Links worth a click #12 – my digital week

In the week where Google announced an update to its Chrome browser [link], X-Factor voting in the US hit Twitter [link] and BlackBerry owner RIM braced itself for millions of lawsuits, here are some of the other more business focused digital marketing articles that caught me eye.

First up, and the one that needs your time this Friday lunchtime, is Econsultancy’s excellent 25 B2B social media case studies. B2B cases are notoriously difficult to come by, so credit to anyone who pulls them together. (You may also want to check out my previous post on Facebook cases).

New from Linkedin, are you making the most of your former classmates and colleagues? A new feature ‘Classmates’ might just help unlock a few doors.

Social media isn’t just for big business. Small businesses can embrace the power of the Internet and the connectivity of social media to punch above their weight.

Finally, one on Facebook with a great little summary of how to get your fan base crowdsourcing and working for you.

Q: What do you make of these developments and what have you been reading this week? 


Links worth a click #11

In the week where millions of users were left without Internet and email as BlackBerry servers in Slough suffered a serious outage (read outrage) whilst Apple secured 1 million iPhone 4S pre-orders in a week in the US alone , here are some of the other interesting digital marketing related things that caught me eye.

First up, Facebook advertising with the news that Facebook ad click-through rate has increased by 18.5%, claims TBG. I’ve been waxing lyrical about Facebook [link] as an emerging and untapped b2b marketing resource of late and think that the targeted advertising opportunities might just yield a return for those early b2b adopters. Key word = targeting.

Want to see who is sharing your tweets? TweetReach might help identify your biggest fans.

And if you’re not tweeting, why not? Maybe it’s your nervous CEO. Reviewing this 28 point list might help you see the social media world from their perspective and help gather some insight to change their mind and see the benefits.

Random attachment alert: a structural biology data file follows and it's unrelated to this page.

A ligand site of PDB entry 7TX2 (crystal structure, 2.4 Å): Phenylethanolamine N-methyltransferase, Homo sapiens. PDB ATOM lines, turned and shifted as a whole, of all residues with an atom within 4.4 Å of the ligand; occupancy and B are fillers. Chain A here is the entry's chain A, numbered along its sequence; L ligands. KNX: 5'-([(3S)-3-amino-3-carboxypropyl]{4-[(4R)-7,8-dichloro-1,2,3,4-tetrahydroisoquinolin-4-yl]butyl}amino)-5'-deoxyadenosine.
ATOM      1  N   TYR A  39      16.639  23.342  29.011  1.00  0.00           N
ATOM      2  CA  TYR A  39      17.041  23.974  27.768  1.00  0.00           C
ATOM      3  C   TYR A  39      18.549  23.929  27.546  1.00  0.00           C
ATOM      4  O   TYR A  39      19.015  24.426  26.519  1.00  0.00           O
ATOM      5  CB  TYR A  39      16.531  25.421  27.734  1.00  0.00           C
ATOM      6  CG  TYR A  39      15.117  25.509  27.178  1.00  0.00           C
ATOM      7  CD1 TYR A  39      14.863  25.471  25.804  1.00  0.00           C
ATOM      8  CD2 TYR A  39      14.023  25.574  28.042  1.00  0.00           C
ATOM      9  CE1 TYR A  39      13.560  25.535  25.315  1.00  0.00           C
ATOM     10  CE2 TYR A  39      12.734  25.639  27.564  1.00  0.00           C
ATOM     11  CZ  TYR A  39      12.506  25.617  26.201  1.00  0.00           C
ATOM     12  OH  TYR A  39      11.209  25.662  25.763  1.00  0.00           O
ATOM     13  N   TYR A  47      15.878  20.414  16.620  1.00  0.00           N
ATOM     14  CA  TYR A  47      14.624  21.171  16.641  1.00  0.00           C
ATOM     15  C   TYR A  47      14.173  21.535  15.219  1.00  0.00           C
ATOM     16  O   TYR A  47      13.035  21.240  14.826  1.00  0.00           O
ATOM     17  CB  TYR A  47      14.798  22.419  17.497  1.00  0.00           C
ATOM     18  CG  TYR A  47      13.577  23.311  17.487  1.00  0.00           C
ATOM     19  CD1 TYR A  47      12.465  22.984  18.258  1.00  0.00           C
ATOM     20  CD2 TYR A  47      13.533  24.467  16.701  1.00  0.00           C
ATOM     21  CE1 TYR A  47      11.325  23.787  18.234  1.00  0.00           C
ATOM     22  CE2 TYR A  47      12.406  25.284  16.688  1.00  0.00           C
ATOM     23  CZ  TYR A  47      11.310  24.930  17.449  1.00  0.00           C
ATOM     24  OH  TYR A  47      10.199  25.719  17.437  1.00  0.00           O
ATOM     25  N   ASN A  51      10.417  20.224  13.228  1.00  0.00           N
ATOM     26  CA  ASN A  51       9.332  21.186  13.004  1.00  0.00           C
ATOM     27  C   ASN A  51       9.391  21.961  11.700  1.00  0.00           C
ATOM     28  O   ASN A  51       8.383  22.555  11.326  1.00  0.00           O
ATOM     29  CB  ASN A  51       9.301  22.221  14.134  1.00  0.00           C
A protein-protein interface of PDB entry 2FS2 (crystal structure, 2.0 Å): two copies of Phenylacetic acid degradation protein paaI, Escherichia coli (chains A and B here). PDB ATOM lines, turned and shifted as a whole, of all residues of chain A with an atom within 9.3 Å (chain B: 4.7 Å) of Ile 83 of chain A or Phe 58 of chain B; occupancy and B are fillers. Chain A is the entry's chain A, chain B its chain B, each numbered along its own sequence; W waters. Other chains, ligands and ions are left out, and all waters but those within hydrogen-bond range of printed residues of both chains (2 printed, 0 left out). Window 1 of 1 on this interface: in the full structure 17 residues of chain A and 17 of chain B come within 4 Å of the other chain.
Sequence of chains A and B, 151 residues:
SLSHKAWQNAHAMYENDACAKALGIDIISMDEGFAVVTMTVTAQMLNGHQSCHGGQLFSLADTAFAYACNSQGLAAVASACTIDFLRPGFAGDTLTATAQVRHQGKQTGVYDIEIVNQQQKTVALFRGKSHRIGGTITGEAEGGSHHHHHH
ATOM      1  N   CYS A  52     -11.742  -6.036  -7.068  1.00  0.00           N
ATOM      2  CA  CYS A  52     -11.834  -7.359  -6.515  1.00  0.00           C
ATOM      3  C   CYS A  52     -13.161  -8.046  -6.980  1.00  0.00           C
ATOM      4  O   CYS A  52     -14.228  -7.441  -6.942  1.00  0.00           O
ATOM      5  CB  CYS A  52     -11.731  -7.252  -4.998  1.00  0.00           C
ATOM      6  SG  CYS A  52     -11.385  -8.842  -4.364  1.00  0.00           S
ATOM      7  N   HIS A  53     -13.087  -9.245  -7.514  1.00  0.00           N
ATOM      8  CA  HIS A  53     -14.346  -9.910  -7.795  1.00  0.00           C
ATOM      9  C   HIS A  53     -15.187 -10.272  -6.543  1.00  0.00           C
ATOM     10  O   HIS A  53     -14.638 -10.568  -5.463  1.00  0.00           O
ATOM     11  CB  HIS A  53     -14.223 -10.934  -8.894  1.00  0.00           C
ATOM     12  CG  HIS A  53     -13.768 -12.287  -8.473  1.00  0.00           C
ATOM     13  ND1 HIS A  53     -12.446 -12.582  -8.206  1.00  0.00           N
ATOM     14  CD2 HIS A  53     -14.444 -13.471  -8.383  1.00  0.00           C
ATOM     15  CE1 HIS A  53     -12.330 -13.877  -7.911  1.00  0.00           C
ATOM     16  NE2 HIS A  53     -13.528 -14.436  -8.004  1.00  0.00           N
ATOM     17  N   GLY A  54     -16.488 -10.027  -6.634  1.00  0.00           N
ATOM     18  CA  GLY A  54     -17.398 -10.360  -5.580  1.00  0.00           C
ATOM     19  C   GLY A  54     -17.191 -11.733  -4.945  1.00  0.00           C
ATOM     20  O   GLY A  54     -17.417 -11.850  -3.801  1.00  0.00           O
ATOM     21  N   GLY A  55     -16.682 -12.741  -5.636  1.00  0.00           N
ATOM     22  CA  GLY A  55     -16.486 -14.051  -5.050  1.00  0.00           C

It wouldn’t be a round up without some content from the lovely inbound marketing experts at Hubspot. This week they offered some good examples in their piece outlining 9 must-haves for the perfect landing page.

Finally, a piece exploring B2B cold calling best practices together with my comment on whether such a thing even exists in modern business?  Surely there should be no such thing as a cold call these days with all the profiling information available?


Riot brands: The dangers of chasing the lifetime customer

Brand reputation has never been more firmly in the spotlight thanks to the recent riots that took place across England. A systematic breakdown in law and order for just a few days ensured that many of the country’s leading brands had their high street stores looted by a demographic they have spent years seducing.

It is no surprise that the very brands that have actively solicited the youth pound, whether they were JD Sports, T-Mobile, Foot Locker, Miss Selfridge and gadgets purveyors Dixons Stores Group, were the ones that were dealt the most savage treatment at the hands of rioters.

In an age where the disparity between the have’s and the have not’s has perhaps never been greater, it was inevitable that so many youngsters decided to take a chance to secure something for free, when Londoners were allowed to do so just a few nights previously.

RIM’s Blackberry together with its Messenger platform, which allows people to communicate instantly without trace or record, has been singled out by the authorities for criticism.  Blackberry remains the dominant smart phone of choice amongst the young because of the expense and contractual arrangements required to secure an Apple iPhone. Messenger is a powerful and cost-free communication platform. A great position to be in, but left unchecked, it becomes a dangerous tool that criminals can take full advantage of.

So, where does this leave brand strategy?

Attracting the young is an important strategy in many markets because it presents the opportunity to nurture the mythical ‘life time customer’. I say mythical because on one hand, in the age of unrivalled choice, improving own brand quality, and a decline in real-term disposable income, I doubt they exist. But from another they clearly do. Clothing brands like G-Star-Raw, for example, represent a specific gangster lifestyle. There is a swagger about the models, an attitude, an arrogance.

Clothing giant Burberry had a huge problem a few years back, ironically caused by its main USP it’s check design. The market was flooded with cheap copies and Burberry became the clothing of the class termed ‘chavs’. Burberry has steered a steady path to return to its premium positioning and the company recently reported incredible profits.

The lesson for brands? I think as a responsible brand owner, be careful what you wish for. Assess the long term viability of a target cluster of customers and think carefully about how to service their evolving needs.

Images: Newquaysurfer and Gadgethelpline

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